Friday, 12 February 2016

Alternative Take: Mantocliff - Future Unlimited

Mantocliff - These Words.

Background promo - Basel, Switzerland-based quintet Mantocliff make their debut with a powerful orchestral electronic composition. Their intense blend of emotional vocals, ethereal instrumentation, and refined production will leave you in awe.

Caveman Sound writes "Led by the brilliant vocals of singer Nives Onori and steeped in a vibrant atmosphere built by the groups five instrumentalists, "These Words" is an exceptionally stunning debut. It's creativity is made apparent from the start, with cleverly echoed arrangements of lighter-than-air guitar plucks, resonant percussion and poignant lyrics drawing us in. These lend themselves organically into a rhythmic ebb and flow of energy, combining orchestral elements with exploratory pop and spirited dance. They’ve created a magnetic web that will leave you with the feeling of having experienced something cinematic, endlessly expressive, and the affirmation that Mantocliff are definitely ones to keep a keen eye on." Look out for their debut album Umbilical, arriving March 4th.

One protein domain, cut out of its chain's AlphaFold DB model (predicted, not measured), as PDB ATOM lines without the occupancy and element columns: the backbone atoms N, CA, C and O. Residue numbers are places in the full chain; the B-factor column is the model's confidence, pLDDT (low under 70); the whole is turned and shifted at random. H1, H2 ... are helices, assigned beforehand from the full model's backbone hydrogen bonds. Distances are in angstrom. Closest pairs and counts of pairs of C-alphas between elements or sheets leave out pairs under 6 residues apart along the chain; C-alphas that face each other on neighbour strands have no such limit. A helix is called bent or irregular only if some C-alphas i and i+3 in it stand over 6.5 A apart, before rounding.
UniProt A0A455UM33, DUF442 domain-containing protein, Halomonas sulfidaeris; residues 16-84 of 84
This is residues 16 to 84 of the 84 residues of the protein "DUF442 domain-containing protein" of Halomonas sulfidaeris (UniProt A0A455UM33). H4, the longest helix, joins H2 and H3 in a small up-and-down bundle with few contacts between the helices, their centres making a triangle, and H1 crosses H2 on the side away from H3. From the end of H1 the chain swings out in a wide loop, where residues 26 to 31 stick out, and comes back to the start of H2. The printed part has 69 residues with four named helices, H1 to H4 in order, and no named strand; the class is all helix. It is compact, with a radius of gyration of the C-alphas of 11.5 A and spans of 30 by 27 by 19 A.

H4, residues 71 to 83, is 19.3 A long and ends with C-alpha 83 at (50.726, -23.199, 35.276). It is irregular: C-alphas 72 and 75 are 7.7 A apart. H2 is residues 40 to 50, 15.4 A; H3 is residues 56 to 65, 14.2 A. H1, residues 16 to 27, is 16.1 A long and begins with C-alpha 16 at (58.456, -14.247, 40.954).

'These Words' is one of those slow building songs, that becomes increasingly layered, however they keep everything in balance and create a really fine piece of heartfelt music.


Future Unlimited - Calm Me Down.

Background promo - After a three year release hiatus, Future Unlimited haved delivered their sophomore EP, Calm Down. Shortly after collaborating with Shia Labeouf for their video "Haunted Love," the band decided to incorporate additional members and focus on a more live-driven, organic sound.

The lead single "Calm Me Down" is the direct result of the union between a gritty, pulsing live presence and the glossy synth-pop heard on the band's 2012 single "Golden".

The six song EP is a dynamic collection of the band's live sound, incorporating vicious arpeggiated rhythms and bombastic live drums. While pop elements can be found in songs like "In The City" and "Calm Me Down," the EP seeks to pierce the glassy synth-pop surface with tracks like "Come Back" and "Destroyer."

The title and featured track from this six song EP is driven by a synth, that to me sounds a little reminiscent of Giorgio Moroder production on Donna Summers 'I Feel Love'. There the similarity ends. The EP is a really good collection of songs, plenty of variety in style and not one dull moment.


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